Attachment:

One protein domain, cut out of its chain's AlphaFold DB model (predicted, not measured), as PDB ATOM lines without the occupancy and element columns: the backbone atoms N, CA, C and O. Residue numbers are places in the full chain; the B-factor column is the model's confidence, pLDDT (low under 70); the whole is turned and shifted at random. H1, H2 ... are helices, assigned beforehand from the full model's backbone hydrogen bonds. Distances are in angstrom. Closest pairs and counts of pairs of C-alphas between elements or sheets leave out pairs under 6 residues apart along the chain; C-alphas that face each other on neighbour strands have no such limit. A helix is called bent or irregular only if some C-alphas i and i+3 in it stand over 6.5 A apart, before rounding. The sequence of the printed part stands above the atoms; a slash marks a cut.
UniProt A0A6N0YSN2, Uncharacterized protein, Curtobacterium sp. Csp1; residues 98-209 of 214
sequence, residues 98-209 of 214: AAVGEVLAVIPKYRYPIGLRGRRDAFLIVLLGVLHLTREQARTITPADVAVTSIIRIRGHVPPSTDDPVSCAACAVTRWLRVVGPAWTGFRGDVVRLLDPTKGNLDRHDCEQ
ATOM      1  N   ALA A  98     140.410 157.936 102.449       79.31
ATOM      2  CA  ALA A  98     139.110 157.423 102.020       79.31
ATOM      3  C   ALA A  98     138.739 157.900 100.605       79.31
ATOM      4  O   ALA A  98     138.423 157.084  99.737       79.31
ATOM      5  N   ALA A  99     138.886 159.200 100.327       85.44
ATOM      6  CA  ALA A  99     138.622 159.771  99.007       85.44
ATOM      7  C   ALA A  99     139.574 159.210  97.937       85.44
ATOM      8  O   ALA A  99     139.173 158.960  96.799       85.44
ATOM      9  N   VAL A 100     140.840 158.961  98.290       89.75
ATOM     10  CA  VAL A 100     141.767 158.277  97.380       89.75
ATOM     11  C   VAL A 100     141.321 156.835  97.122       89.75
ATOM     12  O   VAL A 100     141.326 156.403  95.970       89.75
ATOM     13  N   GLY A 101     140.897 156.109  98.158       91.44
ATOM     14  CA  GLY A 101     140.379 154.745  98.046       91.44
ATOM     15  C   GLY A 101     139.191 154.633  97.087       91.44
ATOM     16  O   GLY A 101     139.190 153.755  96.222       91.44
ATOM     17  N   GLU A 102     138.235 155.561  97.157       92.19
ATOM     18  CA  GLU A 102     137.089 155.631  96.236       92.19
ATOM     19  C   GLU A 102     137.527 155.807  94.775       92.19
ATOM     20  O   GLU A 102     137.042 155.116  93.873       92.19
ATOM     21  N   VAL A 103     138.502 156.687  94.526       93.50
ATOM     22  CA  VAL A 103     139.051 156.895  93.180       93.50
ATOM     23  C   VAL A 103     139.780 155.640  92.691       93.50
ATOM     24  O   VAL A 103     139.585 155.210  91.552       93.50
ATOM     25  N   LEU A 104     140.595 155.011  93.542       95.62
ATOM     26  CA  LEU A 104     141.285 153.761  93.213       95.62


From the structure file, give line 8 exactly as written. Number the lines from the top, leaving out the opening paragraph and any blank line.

ATOM      6  CA  ALA A  99     138.622 159.771  99.007       85.44